By Fabian Sanchez
RD4AG is working to expand knowledge on the modes of action and effectiveness of biostimulants in agricultural crops. One of the tools we rely on is the Normalized Differential Vegetative Index (NDVI) to assess live green vegetation in our BioStimulant product performance trials.
With the advent of numerous innovations, there is more opportunity than ever to improve our ability to evaluate the health and well-being of plants in the field. Achieving accurate and useful field assessment data can be challenging and costly and the data is often fraught with background noise from human error and subjective variabilities. NDVI measurements can help us monitor research plots more efficiently. These measurements can also lead to a larger analysis of vegetative properties to assess BioStimulant impact including; leaf area index, chlorophyll concentration, plant productivity, vigor, fractional vegetation cover, accumulated rainfall, basic nutrient response, crop condition (identify diseases), yield potential, stress, biomass, herbicide efficiency and the list could go on.
NDVI uses the photosynthetically active radiation spectral region of plants in the near-infrared and red (visible) spectral region. The chlorophyll reflectance value needs to be determined in order to understand the NDVI readings which are based on the reflectance values from the plants using the two different wavelengths. Chlorophyll is known to strongly absorb visible light from 400nm to 700nm for use in photosynthesis therefore, NDVI functionally obtains the equivalence of simple infrared/red ratio as shown on the figure below.
NDVI is directly related to the photosynthetic capacity and thus energy absorption of plant canopies. Our instrumentation is the Greenseeker handheld crop sensor by Trimble (Fig. 2.) and its sensor displays the measured value in terms of an NDVI reading (ranging from 0.00 to 0.99) on its LCD display screen as described in their website. Therefore, the greener plant material there is the higher the NDVI reading is which complies with the principle of having low red-light absorbed by the chlorophyll in the plant and high near-infrared light reflectance.
The Greenseeker is an active light source optical sensor which means it provides its own light so that the time of the day will not be a factor affecting the measurement. There are some environmental variables that can have an impact on data quality. If wind is blowing plants sufficiently to change which side of the leaves the sensor is reading, there can be substantial differences, especially in crops that may have small hairs or different textures on the undersides of foliage. Naturally, the sensor does not differentiate between weed and crop species so care must be taken when weeds are present to assure accurate data.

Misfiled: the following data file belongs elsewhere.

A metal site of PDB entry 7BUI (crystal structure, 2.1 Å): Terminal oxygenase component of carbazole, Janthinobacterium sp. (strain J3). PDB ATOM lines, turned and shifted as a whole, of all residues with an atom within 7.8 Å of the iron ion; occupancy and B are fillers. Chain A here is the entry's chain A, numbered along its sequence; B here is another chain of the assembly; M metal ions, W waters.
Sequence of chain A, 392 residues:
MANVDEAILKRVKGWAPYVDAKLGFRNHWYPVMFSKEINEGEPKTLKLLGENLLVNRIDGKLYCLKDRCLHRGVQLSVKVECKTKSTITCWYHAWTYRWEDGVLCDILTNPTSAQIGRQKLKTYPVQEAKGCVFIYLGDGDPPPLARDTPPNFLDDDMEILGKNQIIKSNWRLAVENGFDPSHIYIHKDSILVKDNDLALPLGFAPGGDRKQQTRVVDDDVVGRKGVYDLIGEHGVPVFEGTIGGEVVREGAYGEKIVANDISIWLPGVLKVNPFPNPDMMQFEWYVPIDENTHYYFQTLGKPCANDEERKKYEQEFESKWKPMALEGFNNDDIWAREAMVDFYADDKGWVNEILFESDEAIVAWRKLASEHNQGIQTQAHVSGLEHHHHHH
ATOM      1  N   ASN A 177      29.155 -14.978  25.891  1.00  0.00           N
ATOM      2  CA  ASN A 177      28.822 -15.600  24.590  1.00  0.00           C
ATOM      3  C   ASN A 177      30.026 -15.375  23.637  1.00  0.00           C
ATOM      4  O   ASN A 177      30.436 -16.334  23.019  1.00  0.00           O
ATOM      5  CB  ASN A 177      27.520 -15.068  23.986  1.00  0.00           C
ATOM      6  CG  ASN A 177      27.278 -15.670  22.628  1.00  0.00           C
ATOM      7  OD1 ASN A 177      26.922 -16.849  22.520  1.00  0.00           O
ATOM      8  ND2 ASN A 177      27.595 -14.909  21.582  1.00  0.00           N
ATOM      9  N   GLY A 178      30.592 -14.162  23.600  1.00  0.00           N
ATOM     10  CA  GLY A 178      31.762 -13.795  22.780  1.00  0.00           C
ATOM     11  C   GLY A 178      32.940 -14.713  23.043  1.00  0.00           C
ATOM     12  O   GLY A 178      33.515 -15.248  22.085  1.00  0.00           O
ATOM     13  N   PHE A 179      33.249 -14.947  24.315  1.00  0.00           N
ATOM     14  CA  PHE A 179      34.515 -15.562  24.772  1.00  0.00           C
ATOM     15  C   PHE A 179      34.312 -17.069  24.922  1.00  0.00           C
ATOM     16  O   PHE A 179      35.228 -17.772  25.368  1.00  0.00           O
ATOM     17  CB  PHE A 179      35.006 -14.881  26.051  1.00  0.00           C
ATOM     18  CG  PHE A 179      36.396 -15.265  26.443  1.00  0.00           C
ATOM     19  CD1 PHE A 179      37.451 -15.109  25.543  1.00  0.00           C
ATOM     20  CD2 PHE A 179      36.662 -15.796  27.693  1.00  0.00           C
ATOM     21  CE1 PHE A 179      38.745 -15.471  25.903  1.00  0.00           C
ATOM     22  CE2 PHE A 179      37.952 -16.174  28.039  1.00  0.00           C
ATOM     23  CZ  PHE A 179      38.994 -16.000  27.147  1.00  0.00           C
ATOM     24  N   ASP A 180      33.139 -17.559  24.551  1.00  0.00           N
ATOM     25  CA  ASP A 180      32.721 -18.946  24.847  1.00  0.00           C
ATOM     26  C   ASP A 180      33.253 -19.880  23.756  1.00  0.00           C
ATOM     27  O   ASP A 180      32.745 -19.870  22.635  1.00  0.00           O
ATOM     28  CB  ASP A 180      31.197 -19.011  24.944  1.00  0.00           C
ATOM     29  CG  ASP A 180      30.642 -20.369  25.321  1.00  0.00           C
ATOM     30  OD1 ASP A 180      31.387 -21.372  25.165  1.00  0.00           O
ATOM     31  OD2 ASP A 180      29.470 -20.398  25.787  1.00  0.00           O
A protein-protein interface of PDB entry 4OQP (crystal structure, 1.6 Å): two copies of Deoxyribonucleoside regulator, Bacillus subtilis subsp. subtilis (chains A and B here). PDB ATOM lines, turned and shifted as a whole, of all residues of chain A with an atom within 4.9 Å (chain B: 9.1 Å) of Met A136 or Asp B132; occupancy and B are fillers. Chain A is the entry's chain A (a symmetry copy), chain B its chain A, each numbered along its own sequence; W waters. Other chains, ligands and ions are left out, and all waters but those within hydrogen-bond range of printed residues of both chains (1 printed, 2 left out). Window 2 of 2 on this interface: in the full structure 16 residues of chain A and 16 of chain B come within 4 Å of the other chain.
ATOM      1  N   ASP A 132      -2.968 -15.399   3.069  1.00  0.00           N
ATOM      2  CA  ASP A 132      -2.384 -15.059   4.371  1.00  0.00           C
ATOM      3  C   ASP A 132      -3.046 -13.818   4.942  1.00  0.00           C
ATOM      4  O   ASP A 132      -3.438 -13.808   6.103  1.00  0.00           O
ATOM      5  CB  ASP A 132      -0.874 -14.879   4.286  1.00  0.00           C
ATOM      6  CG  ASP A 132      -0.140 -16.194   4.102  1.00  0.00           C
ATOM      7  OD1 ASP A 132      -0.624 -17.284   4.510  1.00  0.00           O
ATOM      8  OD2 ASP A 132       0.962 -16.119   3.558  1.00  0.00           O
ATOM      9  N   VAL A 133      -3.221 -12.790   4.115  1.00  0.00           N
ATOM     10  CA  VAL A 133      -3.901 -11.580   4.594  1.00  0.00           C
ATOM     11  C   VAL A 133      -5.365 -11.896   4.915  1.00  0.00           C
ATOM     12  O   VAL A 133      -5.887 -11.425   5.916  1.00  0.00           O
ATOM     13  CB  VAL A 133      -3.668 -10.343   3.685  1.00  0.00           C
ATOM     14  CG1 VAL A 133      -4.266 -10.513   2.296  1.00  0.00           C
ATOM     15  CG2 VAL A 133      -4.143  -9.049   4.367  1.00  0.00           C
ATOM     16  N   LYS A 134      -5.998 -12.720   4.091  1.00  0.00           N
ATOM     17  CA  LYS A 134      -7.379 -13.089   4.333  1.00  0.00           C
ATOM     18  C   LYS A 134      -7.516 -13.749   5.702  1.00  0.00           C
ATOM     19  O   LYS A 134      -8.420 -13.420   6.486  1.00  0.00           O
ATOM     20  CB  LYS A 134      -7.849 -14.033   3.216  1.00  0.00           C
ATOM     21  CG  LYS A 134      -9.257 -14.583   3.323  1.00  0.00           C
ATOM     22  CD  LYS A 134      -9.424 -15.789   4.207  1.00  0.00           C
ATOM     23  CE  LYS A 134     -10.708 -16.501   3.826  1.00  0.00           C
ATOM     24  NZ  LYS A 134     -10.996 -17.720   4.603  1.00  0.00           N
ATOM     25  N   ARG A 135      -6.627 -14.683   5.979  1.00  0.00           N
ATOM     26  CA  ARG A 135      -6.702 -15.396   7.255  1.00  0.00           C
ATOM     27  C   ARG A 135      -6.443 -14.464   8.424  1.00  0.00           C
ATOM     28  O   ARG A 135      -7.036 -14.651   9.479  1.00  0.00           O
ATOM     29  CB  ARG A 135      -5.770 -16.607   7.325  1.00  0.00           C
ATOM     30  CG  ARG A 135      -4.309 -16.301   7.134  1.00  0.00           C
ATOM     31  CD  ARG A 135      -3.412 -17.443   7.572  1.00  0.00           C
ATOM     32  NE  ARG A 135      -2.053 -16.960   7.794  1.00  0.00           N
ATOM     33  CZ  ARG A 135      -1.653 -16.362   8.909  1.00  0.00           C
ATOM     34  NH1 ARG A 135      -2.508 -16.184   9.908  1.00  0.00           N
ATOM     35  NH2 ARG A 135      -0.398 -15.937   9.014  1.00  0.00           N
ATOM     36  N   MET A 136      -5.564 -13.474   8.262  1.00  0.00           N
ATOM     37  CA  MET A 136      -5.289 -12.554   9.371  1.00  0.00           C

Operational use after calibration and charging consists of holding the device with the sensor directed at the foliage, pressing the trigger button, and walking at a steady pace through the target plot areas maintaining a specific height range of 24” to 48” (60-120 cm) above the crop canopy (depending on the size and type of the crop).
The sensors on the instrumentation are emitting brief bursts of red and infrared light and automatically measuring each type of light that is reflected from the plant to obtain the NDVI reading. The device will display an NDVI value once per second during operation and reaches a maximum interval of 60 seconds, therefore, we want to record at least 10 seconds for each plot to collect a representative data set. After walking the desired area, release the button and the sensor will display the final average value of all the readings that were taken.
In order to establish favorable results, consistency in the plant population and agronomics are key components to success. It is important that only the same crop and relative growth stage be compared. In other words, taking a reading of one plot at 6 leaf and another at 30 leaf is not an accurate comparison. Intuitively, comparing a wheat reading with a spinach reading does not provide useful information. The algorithms in these instruments require at least 50% of the field of view of the sensor to be covered by vegetation for accurate measure of “Greenness” that equates to productivity. Bare ground typically reads 0.13, so less than 50% plant coverage of the soil in our experience is most useful in evaluating weed control if weeds are dying or breaking through the program. If we want % ground cover with plants, we are now using imagery and color thresholding as discussed in RD4AG’s white paper on Canopy Coverage by Connor Osgood. For plant productivity evaluations of crops, we tend to wait for the crop to grow a bit larger before we start the NDVI assessments in our trials. Since NDVI also depends on the geometry of illumination and anisotropy of the target we continue to evaluate crops using the same standard procedure and hence maintain the position of the target of interest within the swath of the instrument at a specific range so we have consistency that can be relied upon to tease out subtle differences in crop performance.